As we get used to broadening our horizons, it’s worth noting some of the natural experiences we can take in while walking around the county. In Strandhill recently, we caught up with Michael Bell, whose website NatureLearn.com, has been responsible for much of the information we see about flora and fauna on signage all around the county. As part of Trailgazers, a new initiative aimed at creating broader awareness of our walks, we asked Michael to highlight some of the main sights and sounds we can encounter on the Killaspugbrone Looped Trail.
This trail starts at the cannon in Strandhill, heading north past the caravan park, on through the dunes that hug the coastline, and the ruins of Killaspugbrone Church. From there, it’s past a beautiful crescent shaped beach, then through the woods towards Dorrins Strand, skirting the airport runway before returning to the starting point via the main road.
Michael says that, even on this short looped walk, there is plenty for nature enthusiasts to take in at different times of the year. And rather than thinking of walking solely as an exercise, we might consider the plant and animal life that inhabit this area, and, according to Michael, this might heighten our sense of the importance and vulnerability of our environment.
“There is a lot of variety to the wildlife as well as the flora along this walk,” he says. “All along that coastline, which is very dynamic in terms of changing landscapes, nature has had to adapt over many years, and the physical changes have also led to the creatures living here having to adapt to survive.”
All along this exposed coastline, the dune system is continually changing. “Back in the 19th century, marram grass was planted extensively here to help maintain the dunes. But even though people might see big changes in the dune system, this is something that is always happening. So, while coastal erosion is linked with climate change, here in Strandhill, the changes are probably happening all of the time.
As many people know, Killaspugbrone Church is one of the most striking locations on this walk. Many years ago, this area accounted for a small village, but with the changes of the dunes system, the inhabitants eventually moved further up the coast or inland, so a changing dune system is nothing new here.
Michael is Chair of the Sligo branch of Birdwatch Ireland, and while the activities of the group have been curtailed due to the pandemic, he hopes that they will be able to arrange field trips in the Summer. He says that there is plenty of bird life in the area, and that at this time of year, special attention must be paid to nesting birds.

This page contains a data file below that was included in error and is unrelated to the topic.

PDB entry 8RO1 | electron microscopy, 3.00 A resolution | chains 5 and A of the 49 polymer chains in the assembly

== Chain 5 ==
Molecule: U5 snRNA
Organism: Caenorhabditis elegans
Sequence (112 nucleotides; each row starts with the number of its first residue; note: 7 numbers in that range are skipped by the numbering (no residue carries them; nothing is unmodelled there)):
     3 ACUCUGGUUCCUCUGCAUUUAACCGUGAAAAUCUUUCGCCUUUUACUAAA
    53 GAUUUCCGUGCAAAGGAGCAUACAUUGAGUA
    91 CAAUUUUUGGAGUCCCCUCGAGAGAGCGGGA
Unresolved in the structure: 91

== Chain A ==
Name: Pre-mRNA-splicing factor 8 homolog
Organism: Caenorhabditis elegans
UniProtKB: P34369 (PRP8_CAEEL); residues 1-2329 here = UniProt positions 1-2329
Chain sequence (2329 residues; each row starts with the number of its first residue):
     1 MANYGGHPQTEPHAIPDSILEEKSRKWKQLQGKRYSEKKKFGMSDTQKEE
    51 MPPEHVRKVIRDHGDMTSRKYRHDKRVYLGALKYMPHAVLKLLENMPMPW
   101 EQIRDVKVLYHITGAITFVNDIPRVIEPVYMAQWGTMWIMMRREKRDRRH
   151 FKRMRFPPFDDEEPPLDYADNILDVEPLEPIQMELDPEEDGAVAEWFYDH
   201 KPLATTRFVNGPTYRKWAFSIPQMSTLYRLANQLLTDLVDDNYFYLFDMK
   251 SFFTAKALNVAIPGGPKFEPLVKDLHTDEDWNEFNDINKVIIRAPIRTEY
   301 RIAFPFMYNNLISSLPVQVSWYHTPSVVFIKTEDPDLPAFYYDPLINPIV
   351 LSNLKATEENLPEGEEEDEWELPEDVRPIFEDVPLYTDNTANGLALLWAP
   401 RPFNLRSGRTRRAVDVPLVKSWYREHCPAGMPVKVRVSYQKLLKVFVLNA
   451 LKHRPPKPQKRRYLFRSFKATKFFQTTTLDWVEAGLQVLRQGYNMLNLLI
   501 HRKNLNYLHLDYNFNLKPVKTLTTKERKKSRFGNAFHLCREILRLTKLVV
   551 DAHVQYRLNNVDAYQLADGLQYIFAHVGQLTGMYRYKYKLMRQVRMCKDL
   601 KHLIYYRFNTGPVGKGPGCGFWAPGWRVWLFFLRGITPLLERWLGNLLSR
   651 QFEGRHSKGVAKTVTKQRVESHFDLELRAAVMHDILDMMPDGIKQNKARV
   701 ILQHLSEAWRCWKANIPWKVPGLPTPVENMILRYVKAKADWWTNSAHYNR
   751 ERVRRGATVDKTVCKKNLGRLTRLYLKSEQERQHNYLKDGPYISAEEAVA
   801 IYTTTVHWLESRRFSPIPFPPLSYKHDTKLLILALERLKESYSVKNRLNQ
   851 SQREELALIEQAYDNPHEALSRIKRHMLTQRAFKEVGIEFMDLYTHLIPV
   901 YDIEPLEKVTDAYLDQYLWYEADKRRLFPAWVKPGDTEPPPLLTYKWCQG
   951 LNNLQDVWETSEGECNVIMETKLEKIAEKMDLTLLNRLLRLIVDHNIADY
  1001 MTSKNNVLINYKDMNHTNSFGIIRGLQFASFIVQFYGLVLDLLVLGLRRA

“Some birds like meadow pipets and skylarks are ground nesting, and will commonly nest just a short distance from the paths on this trail. So it’s important if you hear a bird in distress, that you understand that you may be close to a nest. It’s also really important for people to keep their dogs on a lead and not to let them roam, especially around nesting time,” he says.
Light bellied brent geese are a common sight in Strandhill, although they will shortly begin a long journey away from these shores. “They migrate here in the Autumn, but will head off to the high Arctic Tundra in the next while, a great journey that will bring them all the way to Canada,” Michael says.
As we skirt the end of the airport runway, the path veers right towards Killaspugbrone Church, where a meadow of wild flowers is a common and beautiful sight every Summer. “It’s still a bit early to see these, but in June and July, you should be able to see flowers like pyramidal or bee orchids, an amazing spectacle,” he says. However he adds that while these floral displays are there for everyone to enjoy, you should look and not pick. “The orchids in particular won’t grow back if they’re picked,” he adds, saying that “these flowers are also rare, so by picking them it may actually take years before we see them again. I also would encourage people to get down on their hands and knees to look at the flowers from closeup. The pyramidal orchid is purple and flowers in the shape of a pyramid, the flower of the bee orchid resembles a bee, and they are so intricate, you really need to look at them closely to get the full picture.”
In the past number of months, our ability to explore the county has been restricted, but now many more people will begin to stretch their legs into different parts of the county. This will undoubtedly put pressure on popular areas like the Killaspugbrone Looped Trail. A series of pamphlets will shortly be issued by Trailgazers to highlight the many diverse aspects of the habitats in the area, and Michael hopes that people will be able to learn more about their environment, but in a way that is manageable and sustainable.
“I think there’s great work going on in schools, especially at primary level,” he says. But there’s still a lot we can do in terms of education. If we teach young people about our environment, we will create more awareness and a willingness among them to do right by nature. These will be the custodians of our environments, so it’s important we – parents as well as teachers – introduce children to our walks and that we develop a strong relationship with our environment.”
For directions and our short video on the Killaspugbrone Looped Trail, visit https://sligowalks.ie/walks/killaspugbrone-loop/